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Friday, November 11, 2011

Gapelu Uses Polynesian Background as Basis for Work Ethic and Success

By Megan Allen / USU Athletic Media Relations

Philip Gapelu is a natural leader, though he doesn't do it the way others do. By focusing more on the example he's setting, he gets his team to work hard and do the best they can.
"If something needs to be said, I'll say it, but I try to lead more by example," Gapelu said. "I feel like what I do is more important than what I say."
As he has gone through his five seasons as an Aggie, he has learned what does and what doesn't work. He looks out for his teammates and tries to help them succeed.
"I think most people would consider me a leader because of how I act. I'm more playful with people. I look out for my teammates in a genuine way," Gapelu said. "If something isn't working, I do it different way and people tend to follow me."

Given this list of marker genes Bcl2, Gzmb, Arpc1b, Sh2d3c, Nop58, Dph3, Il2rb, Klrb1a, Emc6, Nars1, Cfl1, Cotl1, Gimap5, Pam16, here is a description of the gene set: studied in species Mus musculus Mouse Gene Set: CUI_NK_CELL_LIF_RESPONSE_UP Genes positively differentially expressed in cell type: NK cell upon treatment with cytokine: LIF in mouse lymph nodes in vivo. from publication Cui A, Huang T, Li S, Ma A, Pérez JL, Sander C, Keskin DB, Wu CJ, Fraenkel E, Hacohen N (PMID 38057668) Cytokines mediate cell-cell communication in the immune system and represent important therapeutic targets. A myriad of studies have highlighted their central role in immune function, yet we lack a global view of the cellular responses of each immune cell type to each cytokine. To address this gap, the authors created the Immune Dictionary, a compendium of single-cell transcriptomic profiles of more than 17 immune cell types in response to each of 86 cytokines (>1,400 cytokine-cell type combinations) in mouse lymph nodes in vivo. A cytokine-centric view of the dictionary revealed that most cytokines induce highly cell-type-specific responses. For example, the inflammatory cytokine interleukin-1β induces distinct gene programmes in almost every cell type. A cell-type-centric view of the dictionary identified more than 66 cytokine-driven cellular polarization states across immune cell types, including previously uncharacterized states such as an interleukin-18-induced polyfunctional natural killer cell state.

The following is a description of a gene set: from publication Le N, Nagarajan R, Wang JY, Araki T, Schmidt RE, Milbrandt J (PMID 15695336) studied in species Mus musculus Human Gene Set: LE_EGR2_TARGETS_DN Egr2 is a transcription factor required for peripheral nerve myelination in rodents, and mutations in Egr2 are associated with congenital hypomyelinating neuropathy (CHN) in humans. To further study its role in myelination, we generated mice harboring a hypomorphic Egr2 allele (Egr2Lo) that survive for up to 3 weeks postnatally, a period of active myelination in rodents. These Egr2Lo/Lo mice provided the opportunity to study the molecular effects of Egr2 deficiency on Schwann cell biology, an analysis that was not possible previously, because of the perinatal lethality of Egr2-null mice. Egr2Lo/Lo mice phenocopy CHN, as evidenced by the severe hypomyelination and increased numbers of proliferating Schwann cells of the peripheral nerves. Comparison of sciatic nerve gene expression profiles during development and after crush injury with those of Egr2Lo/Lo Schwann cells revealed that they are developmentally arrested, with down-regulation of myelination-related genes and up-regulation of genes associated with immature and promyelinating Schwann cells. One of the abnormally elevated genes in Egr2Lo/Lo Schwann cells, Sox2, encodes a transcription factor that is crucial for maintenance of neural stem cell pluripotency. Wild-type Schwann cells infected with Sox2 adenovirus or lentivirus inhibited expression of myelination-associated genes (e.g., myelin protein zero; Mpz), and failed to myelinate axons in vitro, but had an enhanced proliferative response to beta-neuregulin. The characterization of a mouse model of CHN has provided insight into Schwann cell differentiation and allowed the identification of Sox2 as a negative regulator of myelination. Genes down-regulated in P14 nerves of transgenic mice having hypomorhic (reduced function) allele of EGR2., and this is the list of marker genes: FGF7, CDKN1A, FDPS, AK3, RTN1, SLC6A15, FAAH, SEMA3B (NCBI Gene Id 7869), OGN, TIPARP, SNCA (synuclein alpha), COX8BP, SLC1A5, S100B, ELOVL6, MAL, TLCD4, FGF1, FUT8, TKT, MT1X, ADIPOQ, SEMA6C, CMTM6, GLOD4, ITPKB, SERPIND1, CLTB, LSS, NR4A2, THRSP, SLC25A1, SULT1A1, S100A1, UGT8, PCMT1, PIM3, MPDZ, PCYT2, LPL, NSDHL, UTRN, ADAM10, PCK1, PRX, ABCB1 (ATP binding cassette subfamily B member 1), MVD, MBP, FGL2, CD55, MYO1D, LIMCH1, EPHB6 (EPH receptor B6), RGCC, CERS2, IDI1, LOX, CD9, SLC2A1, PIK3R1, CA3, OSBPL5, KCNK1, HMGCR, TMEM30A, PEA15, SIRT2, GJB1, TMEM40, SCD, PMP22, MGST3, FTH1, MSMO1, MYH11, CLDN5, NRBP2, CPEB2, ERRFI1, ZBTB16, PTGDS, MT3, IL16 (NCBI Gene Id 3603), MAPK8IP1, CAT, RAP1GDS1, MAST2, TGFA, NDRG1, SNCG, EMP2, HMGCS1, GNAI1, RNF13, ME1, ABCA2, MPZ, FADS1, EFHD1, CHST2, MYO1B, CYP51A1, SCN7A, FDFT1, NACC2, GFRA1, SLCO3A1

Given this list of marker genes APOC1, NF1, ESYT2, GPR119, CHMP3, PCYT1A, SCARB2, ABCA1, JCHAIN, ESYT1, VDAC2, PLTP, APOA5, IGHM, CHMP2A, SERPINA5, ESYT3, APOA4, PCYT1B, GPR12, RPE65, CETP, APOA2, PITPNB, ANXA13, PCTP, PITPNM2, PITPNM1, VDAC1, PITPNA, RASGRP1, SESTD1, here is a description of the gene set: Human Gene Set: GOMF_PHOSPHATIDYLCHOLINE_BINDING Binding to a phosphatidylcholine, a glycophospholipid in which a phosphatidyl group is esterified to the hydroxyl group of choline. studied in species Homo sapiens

Gapelu came to Logan for the 2007 season, but spent the first year as a redshirt. In the 2008 season, he saw action in all but two games, and halfway through the season, he had earned a starting position along the offensive line, a spot he has kept since, starting 31-straight games in his career and 36 overall both of which rank second on the team.
"Being a starter just takes a lot of time and dedication. When I first got the position I wasn't really sure why, but as each year goes on, it sinks in a little bit more," Gapelu said. "You have to fight at every level. There's a lot of film study and work in the weight room. Working on technique is really important too."
As one of the few players to come in under the Brent Guy staff and have two years under him, Gapelu really got to experience the difference in the old regime under Coach Guy and the new regime under head coach Gary Andersen and the ways they ran the Utah State program.

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